Note that this display also shows which covariance pattern you
use when fitting the model. In this case, the covariance pattern is FullCholesky
.
To change the covariance pattern for the randomeffects terms, you
must use the 'CovariancePattern'
namevalue pair
argument when fitting the model.
The second cell of stats
includes similar
statistics for the residual standard deviation. Display the contents
of the second cell.
stats{2}
ans = Group Name Estimate Lower Upper Error 'Res Std' 0.10261 0.087882 0.11981
The estimate for residual standard deviation is the square root
of mse
, 0.10261 = sqrt(0.0105).
Load the sample data.
load carbig
Fit a linear mixedeffects model for miles per gallon (MPG), with fixed effects for acceleration and weight, a potentially correlated random effect for intercept and acceleration grouped by model year, and an independent random effect for weight, grouped by the origin of the car. This model corresponds to
$$\begin{array}{l}MP{G}_{imk}={\beta}_{0}+{\beta}_{1}Ac{c}_{i}+{\beta}_{2}Weigh{t}_{i}+{b}_{10m}+{b}_{11}{}_{m}Ac{c}_{i}+{b}_{21k}Weigh{t}_{i}+{\epsilon}_{imk},\text{\hspace{1em}}\\ \text{\hspace{1em}}\text{\hspace{1em}}m=1,2,\mathrm{...},13,\text{\hspace{1em}}k=1,2,\mathrm{...},8,\end{array}$$
where m represents the levels
for the variable Model_Year
, and k represents
the levels for the variable Origin
. MPG_{imk} is
the miles per gallon for the i th observation, m th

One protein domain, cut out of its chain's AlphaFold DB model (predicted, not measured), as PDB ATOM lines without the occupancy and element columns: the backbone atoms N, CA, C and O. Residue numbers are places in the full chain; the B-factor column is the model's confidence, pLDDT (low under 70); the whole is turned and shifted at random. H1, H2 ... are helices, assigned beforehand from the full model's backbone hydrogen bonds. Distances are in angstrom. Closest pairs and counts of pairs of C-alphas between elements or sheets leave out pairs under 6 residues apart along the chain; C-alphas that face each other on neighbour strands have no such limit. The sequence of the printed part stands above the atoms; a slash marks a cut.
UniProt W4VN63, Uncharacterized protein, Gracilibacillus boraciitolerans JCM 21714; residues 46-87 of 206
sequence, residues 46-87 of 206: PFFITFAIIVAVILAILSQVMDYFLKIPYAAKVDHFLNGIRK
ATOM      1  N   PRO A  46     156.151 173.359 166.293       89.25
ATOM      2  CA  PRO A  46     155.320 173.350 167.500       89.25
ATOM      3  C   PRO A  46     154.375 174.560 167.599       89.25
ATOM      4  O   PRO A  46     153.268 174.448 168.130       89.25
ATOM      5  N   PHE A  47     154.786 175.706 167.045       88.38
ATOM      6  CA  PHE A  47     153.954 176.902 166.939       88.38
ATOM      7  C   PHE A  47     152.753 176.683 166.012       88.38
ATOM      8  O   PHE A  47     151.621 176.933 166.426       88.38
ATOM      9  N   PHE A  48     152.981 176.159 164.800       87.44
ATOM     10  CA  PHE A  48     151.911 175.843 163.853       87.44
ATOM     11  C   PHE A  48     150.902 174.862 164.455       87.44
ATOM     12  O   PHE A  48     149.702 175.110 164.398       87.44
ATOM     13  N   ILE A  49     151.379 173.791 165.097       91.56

model year, and k th origin that correspond to
the i th observation. The randomeffects terms
and the observation error have the following prior distributions:
$$\begin{array}{l}{b}_{1m}=\left(\begin{array}{l}{b}_{10m}\\ {b}_{11m}\end{array}\right)~N\left(0,\left(\begin{array}{cc}{\sigma}_{10}^{2}& {\sigma}_{10,11}^{}\\ {\sigma}_{10,11}^{}& {\sigma}_{11}^{2}\end{array}\right)\right),\\ b{}_{2k}\text{\hspace{0.17em}}~N\left(0,{\sigma}_{2}^{2}\right),\\ {\epsilon}_{imk}~N\left(0,{\sigma}^{2}\right).\end{array}$$
Here, the randomeffects term b_{1m} represents the first random effect at level m of the first grouping variable. The randomeffects term b_{10m} corresponds to the first random effects term (1), for the intercept (0), at the m th level ( m ) of the first grouping variable. Likewise b_{11m} is the level m for the first predictor (1) in the first randomeffects term (1).